For two weeks, Allie Kitchell watched the London Olympic games on television and saw herself competing one day against the world’s best athletes.
Kitchell, 13, is a Fox Chase resident and soon to be seventh-grader at Penn Charter, an academically and athletically elite private school in the city’s East Falls section. She’s also a track star, having just returned from the Junior Olympics in Houston at the end of July where she participated and took gold in the individual 400-meter race in her age group.
Her mother, Leslie, was quick to pull out her iPad and show footage of the race during a Friday afternoon chat at the family’s home near Rhawn and Verree. In it, Allie started out slowly before burning past her competition at a blistering pace, finishing the race in just under 57 seconds, while friends and family can be heard cheering joyously in the background.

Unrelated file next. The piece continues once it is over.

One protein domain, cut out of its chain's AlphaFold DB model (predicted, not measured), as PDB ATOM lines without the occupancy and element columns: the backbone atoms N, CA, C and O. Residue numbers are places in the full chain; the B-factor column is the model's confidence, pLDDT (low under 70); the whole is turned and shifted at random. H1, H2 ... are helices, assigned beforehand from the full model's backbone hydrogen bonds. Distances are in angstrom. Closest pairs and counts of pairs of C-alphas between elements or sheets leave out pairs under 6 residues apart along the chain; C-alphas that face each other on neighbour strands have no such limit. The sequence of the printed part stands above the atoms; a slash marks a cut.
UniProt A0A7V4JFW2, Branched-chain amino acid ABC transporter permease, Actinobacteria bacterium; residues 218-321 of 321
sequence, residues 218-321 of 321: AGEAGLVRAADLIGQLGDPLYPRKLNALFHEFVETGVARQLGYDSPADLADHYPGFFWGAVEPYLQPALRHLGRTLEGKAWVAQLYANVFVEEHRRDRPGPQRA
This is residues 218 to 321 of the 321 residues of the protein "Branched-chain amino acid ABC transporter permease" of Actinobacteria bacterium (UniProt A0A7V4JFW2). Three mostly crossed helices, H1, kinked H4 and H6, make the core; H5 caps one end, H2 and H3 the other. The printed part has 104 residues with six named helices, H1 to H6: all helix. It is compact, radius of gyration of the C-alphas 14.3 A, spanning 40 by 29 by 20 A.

There were no extravagant celebrations on Allie’s part, as it was seemingly business as usual for the slender speedster.
“I don’t really get nervous, but before that race, everyone around me was nervous, which got me a little nervous,” she said. “Once I get on the line though, I’m just like, ‘Whatever, I can’t turn back now, so I’ve got to run it.’ I want to run in the Olympics one day, and watching them on TV, I saw how much they wanted to win, and how they train around the clock all year. I saw them and said, ‘That’s going to be me.’ They’re my motivation to keep pushing myself.”